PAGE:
By Markus Loewe and Christoph Strupat
(Image by UNICEF Malawi)
It is common wisdom that social transfer schemes are an important instrument of poverty reduction and human development. But evidence is increasing that fair and generous social transfer schemes are also important for economic growth and political stability.
Social transfer schemes are non-contributory schemes of social protection. They receive their funding from government budgets and, hence, predominantly taxes. This allows them to shift income from those who benefit much from economic dynamics to those who are left behind and potentially criticise policies and the government in general.
Social transfers can benefit different target groups, depending on specific needs: particularly disadvantaged people, the elderly, incapacitated individuals or residents of specific regions. And they can be tied to specific conditions, such as school attendance for children (cash for education) or working in local infrastructure development for adults (cash for work).
The World Bank forecasts that the Sustainable Development Goal 1 (eradicating extreme poverty) will not be achieved by 2030, unless there is a substantial increase in economic growth and a considerably higher redistribution of income to the world’s poorest. This is even more the case for sub-Saharan Africa, where economic growth is volatile, and a very large proportion of people living in extreme poverty. Redistribution can partially be achieved by expanding free state education and health systems, but most fundamentally by putting in place social transfer schemes that provide cash transfers to poor households.
For a long time, many politicians have been arguing that developing countries need to grow their economies before they can afford to deliver social policy. However, international comparisons show that even poor countries can afford to have social transfer schemes. On average, they certainly don’t allocate a significantly lower proportion of their gross domestic product (GDP) to such systems than wealthy nations. And in any case, relatively small sums of money can achieve a great deal of progress. Lesotho for example spends 6% of its GDP on social transfers, despite having an annual per capita income of just about USD 1,200. The country set up a social pension system and did so even against the advice of international donors. The system is now considered extremely successful, although it only costs 1.8% of GDP. Similarly, Malawi and Peru have social assistance schemes costing a mere 0.1 to 0.2% of GDP. Ethiopia’s cash for work programme also accounts for just 0.65% of GDP but supports seven million households.
It is important to note that social transfers have important effects not only on social but also on economic and political conditions. The 2008 to 2009 global economic and financial crisis showed that countries with effective social transfer schemes performed substantially better in dealing with economic shocks, as social transfer systems tended to prevent a substantial decrease in domestic demand.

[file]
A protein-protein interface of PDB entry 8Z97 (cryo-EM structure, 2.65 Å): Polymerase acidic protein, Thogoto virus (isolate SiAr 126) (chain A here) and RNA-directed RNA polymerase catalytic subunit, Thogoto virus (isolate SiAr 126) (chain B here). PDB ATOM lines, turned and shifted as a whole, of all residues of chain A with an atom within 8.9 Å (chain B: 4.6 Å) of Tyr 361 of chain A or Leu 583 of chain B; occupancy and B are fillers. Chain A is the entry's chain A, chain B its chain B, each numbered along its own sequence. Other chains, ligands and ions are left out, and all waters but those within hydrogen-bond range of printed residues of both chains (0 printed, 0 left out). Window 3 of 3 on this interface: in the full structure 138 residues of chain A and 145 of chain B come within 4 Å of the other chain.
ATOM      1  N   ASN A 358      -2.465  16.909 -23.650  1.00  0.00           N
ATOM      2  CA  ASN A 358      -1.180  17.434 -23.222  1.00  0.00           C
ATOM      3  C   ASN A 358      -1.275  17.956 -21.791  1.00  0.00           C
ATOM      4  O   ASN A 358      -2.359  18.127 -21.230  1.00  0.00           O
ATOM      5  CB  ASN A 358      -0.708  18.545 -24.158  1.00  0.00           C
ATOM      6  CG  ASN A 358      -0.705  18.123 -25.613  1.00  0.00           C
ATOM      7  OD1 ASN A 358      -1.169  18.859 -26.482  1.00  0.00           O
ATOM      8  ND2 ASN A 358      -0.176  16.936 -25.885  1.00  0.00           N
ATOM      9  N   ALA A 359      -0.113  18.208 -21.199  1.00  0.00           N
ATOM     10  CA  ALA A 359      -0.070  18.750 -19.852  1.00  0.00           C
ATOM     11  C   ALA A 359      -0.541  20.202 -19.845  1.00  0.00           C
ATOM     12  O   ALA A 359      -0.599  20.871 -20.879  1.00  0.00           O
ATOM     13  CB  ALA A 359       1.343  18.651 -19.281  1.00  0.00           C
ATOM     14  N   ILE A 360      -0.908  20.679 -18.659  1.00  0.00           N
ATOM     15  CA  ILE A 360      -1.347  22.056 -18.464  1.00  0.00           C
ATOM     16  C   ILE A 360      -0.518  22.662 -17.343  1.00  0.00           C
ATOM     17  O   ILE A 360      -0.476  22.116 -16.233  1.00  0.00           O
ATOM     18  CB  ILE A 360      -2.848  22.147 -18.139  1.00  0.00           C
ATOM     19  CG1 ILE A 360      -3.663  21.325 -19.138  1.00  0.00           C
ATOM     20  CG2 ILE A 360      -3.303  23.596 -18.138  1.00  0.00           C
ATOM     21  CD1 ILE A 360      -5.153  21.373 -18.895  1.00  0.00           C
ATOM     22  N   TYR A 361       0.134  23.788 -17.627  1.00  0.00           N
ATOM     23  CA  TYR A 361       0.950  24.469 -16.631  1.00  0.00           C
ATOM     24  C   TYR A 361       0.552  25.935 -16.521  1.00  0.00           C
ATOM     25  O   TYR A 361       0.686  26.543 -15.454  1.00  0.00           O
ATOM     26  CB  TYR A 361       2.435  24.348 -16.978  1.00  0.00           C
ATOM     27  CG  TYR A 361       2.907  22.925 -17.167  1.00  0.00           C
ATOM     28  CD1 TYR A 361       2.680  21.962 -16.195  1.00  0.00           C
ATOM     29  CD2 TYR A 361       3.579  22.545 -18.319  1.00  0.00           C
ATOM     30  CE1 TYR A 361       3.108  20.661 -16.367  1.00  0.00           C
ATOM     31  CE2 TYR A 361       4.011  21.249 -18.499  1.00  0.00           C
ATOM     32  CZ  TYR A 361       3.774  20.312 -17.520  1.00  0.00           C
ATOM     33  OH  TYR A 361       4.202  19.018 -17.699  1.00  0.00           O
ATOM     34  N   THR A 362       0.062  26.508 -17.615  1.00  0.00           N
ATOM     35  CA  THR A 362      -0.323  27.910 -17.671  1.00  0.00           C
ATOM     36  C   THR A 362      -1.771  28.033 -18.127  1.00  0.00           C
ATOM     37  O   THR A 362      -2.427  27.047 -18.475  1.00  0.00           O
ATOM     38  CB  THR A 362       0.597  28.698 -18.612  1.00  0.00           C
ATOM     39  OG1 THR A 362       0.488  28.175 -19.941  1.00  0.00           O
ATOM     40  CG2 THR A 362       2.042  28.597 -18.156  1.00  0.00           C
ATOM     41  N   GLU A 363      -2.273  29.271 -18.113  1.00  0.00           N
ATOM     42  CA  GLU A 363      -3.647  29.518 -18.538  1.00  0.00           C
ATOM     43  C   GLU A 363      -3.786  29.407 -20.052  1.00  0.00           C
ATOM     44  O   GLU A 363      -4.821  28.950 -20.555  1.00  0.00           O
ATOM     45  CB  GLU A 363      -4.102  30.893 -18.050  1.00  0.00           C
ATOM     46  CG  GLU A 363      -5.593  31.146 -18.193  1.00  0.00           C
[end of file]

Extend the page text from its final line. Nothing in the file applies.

The forgotten production factor
In addition, the existence of social transfer schemes can particularly help low-income households to invest and thereby free themselves from poverty. People are reluctant to take risks if they have no social protection at all. They keep their savings, rather than investing them, since they need their savings first of all to deal with shocks such as illness and unemployment. Only when people are guaranteed a minimum level of social protection against the most severe risks, they will be ready to invest in means of production and education, even more so in view of the default risks that go along with such investments, which are often an additional barrier for low-income households to make such investments. This is why the famous English economist Arthur Pigou identified social protection as the “forgotten production factor”. It is not something that follows economic growth, but rather is a factor that enables economic growth – and in particular pro-poor economic growth.
Finally, social transfer schemes are a good investment for another reason as well – namely because they stabilise state and society, thereby also creating the necessary general conditions for investors. They have very positive effects on the social inclusion for disadvantaged individuals by enabling them to participate in education, health care and social and economic life. This increases satisfaction among citizens, along with their acceptance of the existing social and political order and reduces the risk of uprising and war.
International donors should therefore support middle-income countries in the creation and extension of social transfer schemes by providing advisory services and limited financial incentives. Most of these countries can finance their social transfer schemes themselves. Low-income countries, however, depend on the donor community in financing even current transfer payments. As a minimum contribution, donor countries could at least top up these transfers whenever external economic shocks and natural disasters occur or are likely to occur.
It is in Europe’s own interest to extend social transfer systems in developing countries. The long- term sustainable stability to which they contribute matters, as it reduces the risk of additional civil wars, state failure and further reduces the incentives that people may have to migrate towards Europe.
Markus Loewe is senior researcher in the “Transformation of Economic and Social Systems” programme at the German Development Institute (DIE) with a focus on social protection and pro-poor and inclusive growth.
Christoph Strupat is researcher in the same project and focuses on social protection, insurance schemes, impact evaluation and health economics